PRESQUE ISLE TOWNSHIP - Members of the Negwegon, Rockport and Thompson's Harbor Advisory Committee expressed their concerns that friends groups for the various state parks might have to buy insurance.
At a meeting for the advisory committee Tuesday night, Friends of Thompson's Harbor State Park Frank Krist said he was concerned friends groups would have to make the cost-prohibitive purchase to protect themselves from liability. Buying insurance was part of a new agreement with the Department of Natural Resources, and Krist also questioned whether the suggested amount of coverage was enough.
Krist expressed these concerns to Blake Gingrich, Hoeft State Park supervisor, and Eric Ostrander, unit supervisor for Harrisville and Negwegon state parks. Both were sympathetic to his concerns, and Gingrich said he's in favor of the friends groups and what they do.
"We're doing a big friends group push right now," he said. "I wouldn't have a playground without my friends group."
The Friends of Thompson's Harbor was one of the first friends groups to see the agreement with the DNR, Gingrich said, adding he wasn't sure if it would be changed soon. Ostrander agreed, pointing out they might find out more at the upcoming friends group summit.
Krist said he believed friends groups members could be covered under a recent bill, as well as the state's Volunteer Act. So long as members were acting with the blessings of the DNR, and weren't grossly negligent, they should be immune from liability.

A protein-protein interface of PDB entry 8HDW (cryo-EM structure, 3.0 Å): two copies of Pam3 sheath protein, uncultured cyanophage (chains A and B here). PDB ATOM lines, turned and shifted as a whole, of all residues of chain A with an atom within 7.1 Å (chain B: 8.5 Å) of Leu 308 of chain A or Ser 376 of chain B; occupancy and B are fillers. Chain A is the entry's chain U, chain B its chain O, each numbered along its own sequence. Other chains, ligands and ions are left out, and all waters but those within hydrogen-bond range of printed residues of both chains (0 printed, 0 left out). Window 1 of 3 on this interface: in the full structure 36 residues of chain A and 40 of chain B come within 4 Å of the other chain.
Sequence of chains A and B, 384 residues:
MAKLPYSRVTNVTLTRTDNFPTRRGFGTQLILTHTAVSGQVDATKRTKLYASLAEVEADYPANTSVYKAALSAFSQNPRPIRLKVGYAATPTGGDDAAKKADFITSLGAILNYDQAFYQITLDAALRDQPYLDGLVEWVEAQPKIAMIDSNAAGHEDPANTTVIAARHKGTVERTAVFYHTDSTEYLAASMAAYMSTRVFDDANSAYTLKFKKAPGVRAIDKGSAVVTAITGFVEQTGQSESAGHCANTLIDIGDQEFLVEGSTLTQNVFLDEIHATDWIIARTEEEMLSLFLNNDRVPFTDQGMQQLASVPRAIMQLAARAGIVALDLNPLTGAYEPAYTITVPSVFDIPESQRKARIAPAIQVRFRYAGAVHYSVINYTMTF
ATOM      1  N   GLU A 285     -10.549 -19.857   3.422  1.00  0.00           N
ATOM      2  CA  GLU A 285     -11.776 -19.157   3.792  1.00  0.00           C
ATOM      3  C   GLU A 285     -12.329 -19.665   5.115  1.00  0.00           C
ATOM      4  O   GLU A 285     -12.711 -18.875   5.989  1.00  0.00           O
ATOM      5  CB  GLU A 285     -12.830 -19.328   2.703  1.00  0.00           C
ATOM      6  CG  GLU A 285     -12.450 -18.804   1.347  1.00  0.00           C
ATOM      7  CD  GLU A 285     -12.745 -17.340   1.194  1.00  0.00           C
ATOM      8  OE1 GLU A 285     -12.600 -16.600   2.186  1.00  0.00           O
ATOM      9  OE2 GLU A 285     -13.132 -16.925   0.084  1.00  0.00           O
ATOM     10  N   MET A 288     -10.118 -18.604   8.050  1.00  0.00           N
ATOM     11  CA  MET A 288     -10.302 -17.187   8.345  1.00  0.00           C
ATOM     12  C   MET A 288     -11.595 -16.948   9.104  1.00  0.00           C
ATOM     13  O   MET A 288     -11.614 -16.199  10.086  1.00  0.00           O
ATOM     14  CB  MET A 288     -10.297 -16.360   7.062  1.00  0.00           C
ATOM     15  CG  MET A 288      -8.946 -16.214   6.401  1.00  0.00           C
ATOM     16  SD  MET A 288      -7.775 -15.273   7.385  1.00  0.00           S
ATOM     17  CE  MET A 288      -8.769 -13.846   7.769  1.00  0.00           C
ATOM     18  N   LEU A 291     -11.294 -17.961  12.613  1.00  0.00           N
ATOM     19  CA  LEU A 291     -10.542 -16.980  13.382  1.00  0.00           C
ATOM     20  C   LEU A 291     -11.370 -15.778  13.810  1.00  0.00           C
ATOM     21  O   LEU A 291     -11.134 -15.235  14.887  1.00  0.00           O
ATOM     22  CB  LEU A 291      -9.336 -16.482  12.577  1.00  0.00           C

Gingrich disagreed, saying he believes there's a difference between a volunteer for the DNR and a friends group member.
Either way, if friends groups are forced to buy insurance, it could threaten their survival and push volunteers away from helping the DNR improve its state parks, Krist said.
"It simply isn't fair to ask friends groups to raise that kind of money for liability insurance and for their projects," Sue Maxwell, NRTH board member, said.
The agreement was meant to be a way to get friends groups and the DNR on the same page, Gingrich said. Some parks have several groups for different activities, and they occasionally butt heads and try to undercut each other. By only entering into agreements with the groups that agreed to work with the DNR and other friends groups, the department could avoid these problems.
Ostrander urged everyone to be patient, saying he believed the friends group agreement to be a work in progress. He also said he hopes to get the issue resolved once and for all.
"I personally don't want to have to come to NRTH meetings and have to talk about this every time," he said.
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